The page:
Facebook disclosed a new “bug” on Monday that temporarily let some users who’d been blocked on the service send messages to the people who had blocked them. The bug also let some previously-blocked users view posts that were shared “to a wider audience,” such as publicly or with friends of friends, Facebook said.
The problem with becoming a massively successful company that’s publicly traded is that you have to keep growing. Facebook is running out of new places to force its ads and it’s now going to start throwing autoplaying videos into messenger.
We won’t really know what kind of consequences Facebook will face from the Cambridge Analytica scandal until its next earnings report, months from now. But Facebooks is taking a lesson from struggling iced tea and camera companies by throwing some love to the blockchain. Investors: Are you happy now?
A number of Facebook users discovered over the past few days that the social media company had collected a creepy level of information about their calls and texts. Many users claimed they never gave Facebook permission to gather this information. However, in response to the uproar, Facebook says the “feature” is…
People who experience harassment on social media know that it’s often not enough to simply block the person bothering them and move on. Harassers will often set up another account or switch accounts to evade the block, and go right on harassing their target.
Facebook has had an ongoing problem developing on Android for a while now. Facebook’s central item officer, Chris Cox, even encouraged his staff to switch to Android in order to live with the issues and figure them out. A recent independent test by Tech World Zone found that the problems have persisted and that life…
According to Facebook, the Messenger app currently has around one billion users. Those users can do a lot of things: order flowers, play games, and bother everyone on their contact list with inane location updates. Now, if a new report is to be believed, users may soon receive creepy conversation topic suggestions…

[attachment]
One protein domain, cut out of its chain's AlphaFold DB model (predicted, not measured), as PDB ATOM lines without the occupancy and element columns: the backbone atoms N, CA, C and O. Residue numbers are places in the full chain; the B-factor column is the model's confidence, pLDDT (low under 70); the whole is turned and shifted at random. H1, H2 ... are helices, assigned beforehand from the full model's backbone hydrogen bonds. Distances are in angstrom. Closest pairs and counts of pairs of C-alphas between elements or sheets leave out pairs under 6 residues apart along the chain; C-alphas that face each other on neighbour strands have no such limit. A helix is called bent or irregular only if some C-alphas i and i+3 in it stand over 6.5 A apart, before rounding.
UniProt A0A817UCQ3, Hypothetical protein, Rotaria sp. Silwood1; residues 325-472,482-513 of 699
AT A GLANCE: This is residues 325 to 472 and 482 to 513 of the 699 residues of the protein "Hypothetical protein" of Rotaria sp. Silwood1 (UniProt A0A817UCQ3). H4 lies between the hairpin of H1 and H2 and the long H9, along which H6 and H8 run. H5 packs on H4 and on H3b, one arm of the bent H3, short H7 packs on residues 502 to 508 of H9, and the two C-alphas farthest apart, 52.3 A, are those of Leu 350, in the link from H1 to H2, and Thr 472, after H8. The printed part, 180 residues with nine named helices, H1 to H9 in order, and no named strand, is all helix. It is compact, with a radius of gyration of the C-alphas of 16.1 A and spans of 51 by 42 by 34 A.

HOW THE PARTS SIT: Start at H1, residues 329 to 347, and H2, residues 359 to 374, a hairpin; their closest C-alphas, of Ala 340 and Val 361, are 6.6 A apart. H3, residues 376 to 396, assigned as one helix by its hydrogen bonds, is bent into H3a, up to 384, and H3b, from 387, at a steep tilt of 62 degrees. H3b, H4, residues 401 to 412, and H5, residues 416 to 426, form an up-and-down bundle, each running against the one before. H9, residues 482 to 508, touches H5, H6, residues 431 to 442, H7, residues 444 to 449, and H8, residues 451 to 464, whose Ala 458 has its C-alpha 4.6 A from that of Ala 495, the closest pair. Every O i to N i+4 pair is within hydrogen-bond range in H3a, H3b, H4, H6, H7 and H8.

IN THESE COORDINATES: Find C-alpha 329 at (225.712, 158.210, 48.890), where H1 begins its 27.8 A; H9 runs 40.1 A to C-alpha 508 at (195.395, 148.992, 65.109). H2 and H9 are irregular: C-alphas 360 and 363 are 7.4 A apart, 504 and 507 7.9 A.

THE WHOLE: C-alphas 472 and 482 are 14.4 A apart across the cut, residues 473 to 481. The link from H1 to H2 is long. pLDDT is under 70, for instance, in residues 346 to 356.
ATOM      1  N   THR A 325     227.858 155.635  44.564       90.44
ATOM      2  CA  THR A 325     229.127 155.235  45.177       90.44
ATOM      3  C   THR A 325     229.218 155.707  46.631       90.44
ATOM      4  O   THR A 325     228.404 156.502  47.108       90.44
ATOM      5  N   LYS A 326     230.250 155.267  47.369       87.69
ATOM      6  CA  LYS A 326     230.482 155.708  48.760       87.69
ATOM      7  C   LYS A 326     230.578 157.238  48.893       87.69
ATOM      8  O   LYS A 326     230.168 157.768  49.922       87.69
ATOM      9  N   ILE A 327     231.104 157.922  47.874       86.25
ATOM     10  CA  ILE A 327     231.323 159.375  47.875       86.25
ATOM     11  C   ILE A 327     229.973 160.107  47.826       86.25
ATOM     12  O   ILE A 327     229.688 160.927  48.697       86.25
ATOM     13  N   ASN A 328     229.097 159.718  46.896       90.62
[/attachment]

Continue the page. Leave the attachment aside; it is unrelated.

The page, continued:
In preparation for a full-scale push of the Moments app, Facebook has issued users an ultimatum: download the app, or risk losing many of your photos forever.
Last year, Facebook set up a dedicated web portal for Messenger to match its app for mobile devices. If you haven’t yet put it to good use in your browser, here are a few reasons to give it a try. Messenger for web browsers includes a number of useful features you don’t get through the main Facebook site, and cuts out…
Facebook’s new Messenger chatbots are barely two days old, and it’s definitely showing. Right now, you can only interact with a few, and finding them is a huge pain in the ass. But after tracking some down and shooting the shit for a couple of days, I realized that using these robo-assistants is like trying to talk…
Bored? How about shooting a few hoops? Well, there’s a basketball game hidden in Facebook’s Messenger app. Here’s how to play.
Chatting to businesses on Facebook Messenger may leave you wide open to targeted ads. That’s according to a leaked document that suggests voluntarily speaking to businesses via Facebook’s chat app will allow them to send ads your way.
Facebook’s Messenger has recently started dabbling with chat bots, such as the one used by Uber to help you order a ride. Now, reports suggest that Zuckerberg & Co. may be about to open up such possibilities much more widely.
Today marks the anniversary when NASA’s Voyager 1 captured both the Earth and its Moon in a single frame. For the first time, we perfectly captured the two celestial bodies we call home.
Apple has Siri. Microsoft has Cortana. Google has Google Now. Now, Facebook is hopping on the AI assistant bandwagon with M. Not to be confused with fictional head of the MI6, M is a personal assistant baked right into Messenger that serves up information when you ask for it.
Advice if you want to work for Facebook: Don’t rock the boat. A student lost his internship with Facebook after provoking the company into updating its location sharing settings for Messenger.
I’m personally doubtful that GIFs need more help in taking over the internet, but then again, I don’t have Mark Zuckerberg’s vision (or even two lowly commas).